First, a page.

Updated: Mar 3, 2022
Food satisfaction is about blending all the principles together so they can live in harmony with each other.
"It seems to me that our three basic needs, for food and security and love, are so mixed and mingled and entwined that we cannot straightly think of one without the others. So it happens that when I write of hunger, I am really writing about love and the hunger for it, and warmth and the love of it and the hunger for it… and then the warmth and richness and fine reality of hunger satisfied… and it is all one."
Food is not satisfying when you are overeating.
Food is not satisfying when you are restricting and hungry all the time.
Food is not satisfying if you are counting calories, macros, or points.
Food is not satisfying if you are denying the pleasure of different tastes, textures, smells, temperatures, and appearances of various foods because they aren’t keto, paleo, gluten-free, or low-carb.
Food is not satisfying when your body is not moving and digesting food well.
Food is not satisfying if you’re using it to numb yourself from feeling strong emotions.
Food is not satisfying if it is always devoid of nutrients, vitality, freshness, and quality.
Food is satisfying when we honor our bodies emotionally and physically.
Food is satisfying when we eat foods that sound good.
Food is satisfying when we eat with our loved ones, our friends, and our community.
Food is satisfying when it connects us to our heritage, ancestors, or culture.
Food is satisfying when we let go of diet culture.
This principle is easy to skip past because it can feel a bit lofty or theoretical, but really it’s the guiding star as we sail across the vast seas of Intuitive Eating. How do you learn Intuitive Eating and feel you are being successful at it if we don’t measure weight loss?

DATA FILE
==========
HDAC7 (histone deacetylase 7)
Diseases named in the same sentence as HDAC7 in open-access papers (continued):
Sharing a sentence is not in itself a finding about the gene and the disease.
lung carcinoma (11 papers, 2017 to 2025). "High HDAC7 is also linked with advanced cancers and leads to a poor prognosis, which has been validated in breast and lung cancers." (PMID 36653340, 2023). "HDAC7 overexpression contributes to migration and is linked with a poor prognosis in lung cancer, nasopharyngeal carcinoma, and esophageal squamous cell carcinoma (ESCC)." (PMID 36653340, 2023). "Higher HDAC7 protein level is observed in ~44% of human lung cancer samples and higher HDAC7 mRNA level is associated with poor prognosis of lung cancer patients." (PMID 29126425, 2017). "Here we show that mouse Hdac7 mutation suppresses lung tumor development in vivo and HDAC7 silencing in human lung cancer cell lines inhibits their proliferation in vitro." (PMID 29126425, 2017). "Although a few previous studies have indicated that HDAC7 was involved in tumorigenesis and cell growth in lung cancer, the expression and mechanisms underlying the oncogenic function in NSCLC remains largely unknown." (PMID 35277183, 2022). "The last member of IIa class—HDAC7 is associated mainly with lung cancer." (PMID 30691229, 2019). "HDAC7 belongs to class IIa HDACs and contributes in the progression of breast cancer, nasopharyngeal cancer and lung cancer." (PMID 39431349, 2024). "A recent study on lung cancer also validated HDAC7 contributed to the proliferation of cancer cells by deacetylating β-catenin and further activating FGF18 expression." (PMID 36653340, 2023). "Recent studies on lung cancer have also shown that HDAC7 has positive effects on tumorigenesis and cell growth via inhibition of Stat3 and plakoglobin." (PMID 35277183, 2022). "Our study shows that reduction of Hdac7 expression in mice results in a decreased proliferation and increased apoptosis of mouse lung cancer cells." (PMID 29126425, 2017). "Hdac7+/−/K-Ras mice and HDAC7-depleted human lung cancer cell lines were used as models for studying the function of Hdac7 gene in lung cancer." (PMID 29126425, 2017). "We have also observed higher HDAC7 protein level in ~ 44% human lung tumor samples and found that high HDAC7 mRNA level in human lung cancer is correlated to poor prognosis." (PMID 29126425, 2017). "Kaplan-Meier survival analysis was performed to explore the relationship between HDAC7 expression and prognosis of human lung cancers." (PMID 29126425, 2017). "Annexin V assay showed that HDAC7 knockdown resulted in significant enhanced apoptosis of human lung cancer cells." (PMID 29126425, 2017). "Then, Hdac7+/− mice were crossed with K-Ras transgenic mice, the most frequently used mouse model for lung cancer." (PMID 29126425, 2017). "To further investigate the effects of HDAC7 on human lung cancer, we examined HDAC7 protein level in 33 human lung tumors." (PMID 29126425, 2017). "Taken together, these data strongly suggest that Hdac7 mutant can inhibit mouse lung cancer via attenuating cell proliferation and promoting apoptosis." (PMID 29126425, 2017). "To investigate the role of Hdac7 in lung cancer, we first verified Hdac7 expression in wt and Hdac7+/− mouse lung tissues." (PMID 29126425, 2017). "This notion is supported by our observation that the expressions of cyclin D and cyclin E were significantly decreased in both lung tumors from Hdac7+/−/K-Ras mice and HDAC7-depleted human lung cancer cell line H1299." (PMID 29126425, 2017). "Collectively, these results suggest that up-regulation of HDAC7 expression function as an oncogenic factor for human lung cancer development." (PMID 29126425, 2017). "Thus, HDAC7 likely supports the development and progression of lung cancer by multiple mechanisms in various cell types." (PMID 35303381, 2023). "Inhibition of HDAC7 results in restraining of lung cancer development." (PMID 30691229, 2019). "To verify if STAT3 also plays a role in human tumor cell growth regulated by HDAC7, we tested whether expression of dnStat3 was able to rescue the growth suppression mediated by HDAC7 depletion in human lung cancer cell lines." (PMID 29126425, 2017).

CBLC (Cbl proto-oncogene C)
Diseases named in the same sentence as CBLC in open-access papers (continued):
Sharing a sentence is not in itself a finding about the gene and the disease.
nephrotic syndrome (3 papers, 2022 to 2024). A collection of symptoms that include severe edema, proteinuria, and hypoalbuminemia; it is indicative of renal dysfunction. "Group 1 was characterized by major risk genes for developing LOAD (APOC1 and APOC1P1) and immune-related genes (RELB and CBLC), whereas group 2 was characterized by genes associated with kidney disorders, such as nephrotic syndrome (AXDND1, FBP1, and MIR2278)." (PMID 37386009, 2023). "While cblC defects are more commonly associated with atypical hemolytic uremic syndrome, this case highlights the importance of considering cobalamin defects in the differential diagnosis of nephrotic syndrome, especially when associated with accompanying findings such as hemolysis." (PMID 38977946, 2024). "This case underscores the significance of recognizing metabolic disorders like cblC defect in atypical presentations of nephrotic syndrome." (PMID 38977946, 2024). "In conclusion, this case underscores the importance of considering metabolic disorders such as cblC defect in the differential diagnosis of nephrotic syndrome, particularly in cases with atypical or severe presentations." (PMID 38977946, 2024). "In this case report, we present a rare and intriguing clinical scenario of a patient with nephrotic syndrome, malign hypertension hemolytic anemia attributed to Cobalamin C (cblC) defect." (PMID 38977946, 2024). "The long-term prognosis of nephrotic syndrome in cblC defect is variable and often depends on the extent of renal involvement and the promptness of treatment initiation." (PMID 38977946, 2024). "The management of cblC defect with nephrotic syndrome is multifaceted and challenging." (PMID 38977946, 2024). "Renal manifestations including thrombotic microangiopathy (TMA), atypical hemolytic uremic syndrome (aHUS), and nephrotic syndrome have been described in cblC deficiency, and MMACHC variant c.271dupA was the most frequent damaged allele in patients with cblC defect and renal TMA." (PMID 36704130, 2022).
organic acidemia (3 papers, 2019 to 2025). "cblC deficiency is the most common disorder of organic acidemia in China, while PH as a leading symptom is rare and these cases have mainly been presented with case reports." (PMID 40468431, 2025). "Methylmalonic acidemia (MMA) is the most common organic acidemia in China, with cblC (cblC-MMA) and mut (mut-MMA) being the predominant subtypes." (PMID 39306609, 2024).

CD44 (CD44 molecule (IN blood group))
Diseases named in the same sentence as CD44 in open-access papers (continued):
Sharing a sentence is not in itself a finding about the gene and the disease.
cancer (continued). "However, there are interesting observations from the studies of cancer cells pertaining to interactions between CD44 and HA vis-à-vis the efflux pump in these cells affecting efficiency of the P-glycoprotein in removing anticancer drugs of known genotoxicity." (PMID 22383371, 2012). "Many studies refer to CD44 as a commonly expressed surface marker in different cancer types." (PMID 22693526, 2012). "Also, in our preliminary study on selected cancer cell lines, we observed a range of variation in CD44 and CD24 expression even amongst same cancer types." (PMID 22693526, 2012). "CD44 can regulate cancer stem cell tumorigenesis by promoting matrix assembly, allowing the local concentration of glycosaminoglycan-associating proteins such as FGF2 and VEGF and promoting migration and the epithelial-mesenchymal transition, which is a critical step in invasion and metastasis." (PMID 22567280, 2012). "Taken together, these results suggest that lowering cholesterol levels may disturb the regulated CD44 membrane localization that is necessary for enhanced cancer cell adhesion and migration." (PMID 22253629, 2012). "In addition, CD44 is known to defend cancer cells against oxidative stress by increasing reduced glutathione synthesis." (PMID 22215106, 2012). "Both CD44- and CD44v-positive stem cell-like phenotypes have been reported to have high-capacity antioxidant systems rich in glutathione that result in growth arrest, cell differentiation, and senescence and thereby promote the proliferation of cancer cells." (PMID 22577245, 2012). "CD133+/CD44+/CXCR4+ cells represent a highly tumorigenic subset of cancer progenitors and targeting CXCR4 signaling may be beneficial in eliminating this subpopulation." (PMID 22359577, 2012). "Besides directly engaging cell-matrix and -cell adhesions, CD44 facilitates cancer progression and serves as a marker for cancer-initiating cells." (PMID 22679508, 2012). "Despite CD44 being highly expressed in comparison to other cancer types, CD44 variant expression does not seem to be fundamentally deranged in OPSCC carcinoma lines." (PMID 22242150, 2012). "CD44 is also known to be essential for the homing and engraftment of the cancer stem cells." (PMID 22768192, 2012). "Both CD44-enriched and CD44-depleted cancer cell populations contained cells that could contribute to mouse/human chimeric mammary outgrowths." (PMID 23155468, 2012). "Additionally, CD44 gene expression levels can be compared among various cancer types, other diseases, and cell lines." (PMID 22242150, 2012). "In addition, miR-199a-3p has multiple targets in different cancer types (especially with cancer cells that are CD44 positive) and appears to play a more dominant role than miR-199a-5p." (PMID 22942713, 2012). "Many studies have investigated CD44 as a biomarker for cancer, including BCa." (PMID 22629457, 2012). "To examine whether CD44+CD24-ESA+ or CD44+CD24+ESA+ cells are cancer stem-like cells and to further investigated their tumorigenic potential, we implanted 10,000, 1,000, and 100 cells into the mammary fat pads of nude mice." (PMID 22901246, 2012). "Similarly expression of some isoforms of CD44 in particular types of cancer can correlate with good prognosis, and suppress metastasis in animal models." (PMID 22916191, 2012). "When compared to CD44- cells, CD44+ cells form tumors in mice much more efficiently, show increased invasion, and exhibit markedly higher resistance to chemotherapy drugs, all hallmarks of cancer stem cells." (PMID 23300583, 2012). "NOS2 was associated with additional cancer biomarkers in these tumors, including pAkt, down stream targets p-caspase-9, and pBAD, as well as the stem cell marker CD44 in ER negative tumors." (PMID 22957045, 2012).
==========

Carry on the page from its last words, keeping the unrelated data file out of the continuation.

By how you feel. How satisfied are you with your relationship to food, nutrition, and your health. How in-tune are you with your feelings?
I often ask, does eating or not eating a certain food or meal serve you? Would that be satisfying? Would you feel disappointed or deprived? Would moving your body feel good? When asked these questions about their choices it’s much easier to see what they really want and need and then strategize how to get there or cope with other emotions that might pop up.
If you find yourself wanting mashed potatoes in August but think you have to wait till Thanksgiving to have them, then principle 5 will allow you to let go of your food rules because if something sounds good, you should just eat it and be done with it. And if you are living in harmony with the other principles, then there is no reason to deny yourself any food.
Food satisfaction is something you can learn but you have to understand the other principles to fully implement this principle.
If you need help discovering how to navigate this principle feel free to book a 30-minute consultation and I can help you find what’s getting in your way of finding food satisfying.